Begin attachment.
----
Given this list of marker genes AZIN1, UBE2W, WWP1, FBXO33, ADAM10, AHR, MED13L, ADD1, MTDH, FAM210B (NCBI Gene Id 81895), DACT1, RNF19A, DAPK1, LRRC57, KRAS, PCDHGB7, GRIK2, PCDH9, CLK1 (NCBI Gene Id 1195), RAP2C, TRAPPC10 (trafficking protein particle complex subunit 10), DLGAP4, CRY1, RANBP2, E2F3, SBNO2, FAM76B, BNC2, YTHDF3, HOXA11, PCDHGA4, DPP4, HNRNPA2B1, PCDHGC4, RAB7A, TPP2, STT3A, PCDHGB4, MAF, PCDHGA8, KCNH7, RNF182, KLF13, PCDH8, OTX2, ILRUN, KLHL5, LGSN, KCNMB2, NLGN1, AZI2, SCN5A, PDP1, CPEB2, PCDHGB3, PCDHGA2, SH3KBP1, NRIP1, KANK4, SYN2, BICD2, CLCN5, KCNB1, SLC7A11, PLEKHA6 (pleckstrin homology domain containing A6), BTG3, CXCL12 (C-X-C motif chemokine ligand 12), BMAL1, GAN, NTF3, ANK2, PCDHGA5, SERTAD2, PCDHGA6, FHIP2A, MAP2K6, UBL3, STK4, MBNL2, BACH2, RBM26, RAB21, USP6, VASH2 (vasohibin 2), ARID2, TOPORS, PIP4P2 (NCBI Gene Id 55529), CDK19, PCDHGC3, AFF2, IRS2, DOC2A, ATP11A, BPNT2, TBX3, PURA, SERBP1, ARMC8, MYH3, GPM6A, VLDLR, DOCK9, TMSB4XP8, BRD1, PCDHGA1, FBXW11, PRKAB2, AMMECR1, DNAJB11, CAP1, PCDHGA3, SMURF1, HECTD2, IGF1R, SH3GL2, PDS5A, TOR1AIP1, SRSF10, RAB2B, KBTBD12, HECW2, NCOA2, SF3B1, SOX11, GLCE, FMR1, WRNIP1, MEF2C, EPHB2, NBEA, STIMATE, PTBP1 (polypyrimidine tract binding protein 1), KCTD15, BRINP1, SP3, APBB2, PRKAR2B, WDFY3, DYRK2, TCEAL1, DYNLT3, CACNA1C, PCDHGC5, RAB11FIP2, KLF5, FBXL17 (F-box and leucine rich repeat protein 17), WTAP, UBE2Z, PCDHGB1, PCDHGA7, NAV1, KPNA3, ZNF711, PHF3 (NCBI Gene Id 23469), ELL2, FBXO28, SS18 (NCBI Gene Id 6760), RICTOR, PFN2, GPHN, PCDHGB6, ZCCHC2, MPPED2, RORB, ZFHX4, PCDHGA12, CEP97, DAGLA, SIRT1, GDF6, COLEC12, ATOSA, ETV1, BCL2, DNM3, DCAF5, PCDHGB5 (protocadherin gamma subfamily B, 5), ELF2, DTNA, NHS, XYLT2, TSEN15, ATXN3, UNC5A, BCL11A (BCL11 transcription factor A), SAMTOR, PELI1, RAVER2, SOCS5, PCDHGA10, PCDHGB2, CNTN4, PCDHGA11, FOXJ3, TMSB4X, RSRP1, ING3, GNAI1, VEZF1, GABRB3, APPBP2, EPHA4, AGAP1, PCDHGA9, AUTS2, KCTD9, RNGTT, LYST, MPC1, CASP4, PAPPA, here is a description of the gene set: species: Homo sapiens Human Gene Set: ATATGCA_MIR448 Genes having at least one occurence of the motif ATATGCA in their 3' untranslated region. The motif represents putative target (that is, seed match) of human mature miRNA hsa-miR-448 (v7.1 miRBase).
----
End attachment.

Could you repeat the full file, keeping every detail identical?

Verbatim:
Given this list of marker genes AZIN1, UBE2W, WWP1, FBXO33, ADAM10, AHR, MED13L, ADD1, MTDH, FAM210B (NCBI Gene Id 81895), DACT1, RNF19A, DAPK1, LRRC57, KRAS, PCDHGB7, GRIK2, PCDH9, CLK1 (NCBI Gene Id 1195), RAP2C, TRAPPC10 (trafficking protein particle complex subunit 10), DLGAP4, CRY1, RANBP2, E2F3, SBNO2, FAM76B, BNC2, YTHDF3, HOXA11, PCDHGA4, DPP4, HNRNPA2B1, PCDHGC4, RAB7A, TPP2, STT3A, PCDHGB4, MAF, PCDHGA8, KCNH7, RNF182, KLF13, PCDH8, OTX2, ILRUN, KLHL5, LGSN, KCNMB2, NLGN1, AZI2, SCN5A, PDP1, CPEB2, PCDHGB3, PCDHGA2, SH3KBP1, NRIP1, KANK4, SYN2, BICD2, CLCN5, KCNB1, SLC7A11, PLEKHA6 (pleckstrin homology domain containing A6), BTG3, CXCL12 (C-X-C motif chemokine ligand 12), BMAL1, GAN, NTF3, ANK2, PCDHGA5, SERTAD2, PCDHGA6, FHIP2A, MAP2K6, UBL3, STK4, MBNL2, BACH2, RBM26, RAB21, USP6, VASH2 (vasohibin 2), ARID2, TOPORS, PIP4P2 (NCBI Gene Id 55529), CDK19, PCDHGC3, AFF2, IRS2, DOC2A, ATP11A, BPNT2, TBX3, PURA, SERBP1, ARMC8, MYH3, GPM6A, VLDLR, DOCK9, TMSB4XP8, BRD1, PCDHGA1, FBXW11, PRKAB2, AMMECR1, DNAJB11, CAP1, PCDHGA3, SMURF1, HECTD2, IGF1R, SH3GL2, PDS5A, TOR1AIP1, SRSF10, RAB2B, KBTBD12, HECW2, NCOA2, SF3B1, SOX11, GLCE, FMR1, WRNIP1, MEF2C, EPHB2, NBEA, STIMATE, PTBP1 (polypyrimidine tract binding protein 1), KCTD15, BRINP1, SP3, APBB2, PRKAR2B, WDFY3, DYRK2, TCEAL1, DYNLT3, CACNA1C, PCDHGC5, RAB11FIP2, KLF5, FBXL17 (F-box and leucine rich repeat protein 17), WTAP, UBE2Z, PCDHGB1, PCDHGA7, NAV1, KPNA3, ZNF711, PHF3 (NCBI Gene Id 23469), ELL2, FBXO28, SS18 (NCBI Gene Id 6760), RICTOR, PFN2, GPHN, PCDHGB6, ZCCHC2, MPPED2, RORB, ZFHX4, PCDHGA12, CEP97, DAGLA, SIRT1, GDF6, COLEC12, ATOSA, ETV1, BCL2, DNM3, DCAF5, PCDHGB5 (protocadherin gamma subfamily B, 5), ELF2, DTNA, NHS, XYLT2, TSEN15, ATXN3, UNC5A, BCL11A (BCL11 transcription factor A), SAMTOR, PELI1, RAVER2, SOCS5, PCDHGA10, PCDHGB2, CNTN4, PCDHGA11, FOXJ3, TMSB4X, RSRP1, ING3, GNAI1, VEZF1, GABRB3, APPBP2, EPHA4, AGAP1, PCDHGA9, AUTS2, KCTD9, RNGTT, LYST, MPC1, CASP4, PAPPA, here is a description of the gene set: species: Homo sapiens Human Gene Set: ATATGCA_MIR448 Genes having at least one occurence of the motif ATATGCA in their 3' untranslated region. The motif represents putative target (that is, seed match) of human mature miRNA hsa-miR-448 (v7.1 miRBase).